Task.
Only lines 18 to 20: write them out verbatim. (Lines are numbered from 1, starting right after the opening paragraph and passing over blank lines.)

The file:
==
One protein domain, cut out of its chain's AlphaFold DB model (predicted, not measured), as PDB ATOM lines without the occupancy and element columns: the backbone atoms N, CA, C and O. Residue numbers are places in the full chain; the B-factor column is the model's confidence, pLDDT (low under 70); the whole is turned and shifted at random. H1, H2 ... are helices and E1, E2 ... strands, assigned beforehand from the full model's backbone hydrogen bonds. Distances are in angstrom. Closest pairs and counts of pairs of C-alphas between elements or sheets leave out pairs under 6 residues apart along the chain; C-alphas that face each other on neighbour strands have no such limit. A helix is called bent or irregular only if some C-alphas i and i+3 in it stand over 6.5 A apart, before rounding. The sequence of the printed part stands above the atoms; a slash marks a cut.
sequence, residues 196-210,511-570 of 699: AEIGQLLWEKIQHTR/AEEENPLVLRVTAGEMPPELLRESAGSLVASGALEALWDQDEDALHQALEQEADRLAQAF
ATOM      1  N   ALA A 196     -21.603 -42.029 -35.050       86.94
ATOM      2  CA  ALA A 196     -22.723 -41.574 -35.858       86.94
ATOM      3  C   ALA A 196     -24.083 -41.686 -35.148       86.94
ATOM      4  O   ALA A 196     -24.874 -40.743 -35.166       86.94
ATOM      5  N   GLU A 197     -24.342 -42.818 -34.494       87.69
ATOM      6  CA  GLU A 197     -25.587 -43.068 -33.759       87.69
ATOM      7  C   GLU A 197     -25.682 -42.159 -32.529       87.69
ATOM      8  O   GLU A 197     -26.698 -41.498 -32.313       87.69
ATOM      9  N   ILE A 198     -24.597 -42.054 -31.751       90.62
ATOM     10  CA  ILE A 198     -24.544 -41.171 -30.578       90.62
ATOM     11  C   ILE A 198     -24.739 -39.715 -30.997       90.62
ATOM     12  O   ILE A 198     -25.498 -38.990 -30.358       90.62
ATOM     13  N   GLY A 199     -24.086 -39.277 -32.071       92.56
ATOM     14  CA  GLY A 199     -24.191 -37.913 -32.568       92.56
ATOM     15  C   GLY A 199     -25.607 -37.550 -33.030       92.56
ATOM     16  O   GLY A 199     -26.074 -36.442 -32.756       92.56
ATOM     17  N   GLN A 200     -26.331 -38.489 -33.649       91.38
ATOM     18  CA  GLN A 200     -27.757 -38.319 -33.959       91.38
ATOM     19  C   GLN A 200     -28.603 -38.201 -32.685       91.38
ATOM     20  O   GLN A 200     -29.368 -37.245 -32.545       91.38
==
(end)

ATOM     17  N   GLN A 200     -26.331 -38.489 -33.649       91.38
ATOM     18  CA  GLN A 200     -27.757 -38.319 -33.959       91.38
ATOM     19  C   GLN A 200     -28.603 -38.201 -32.685       91.38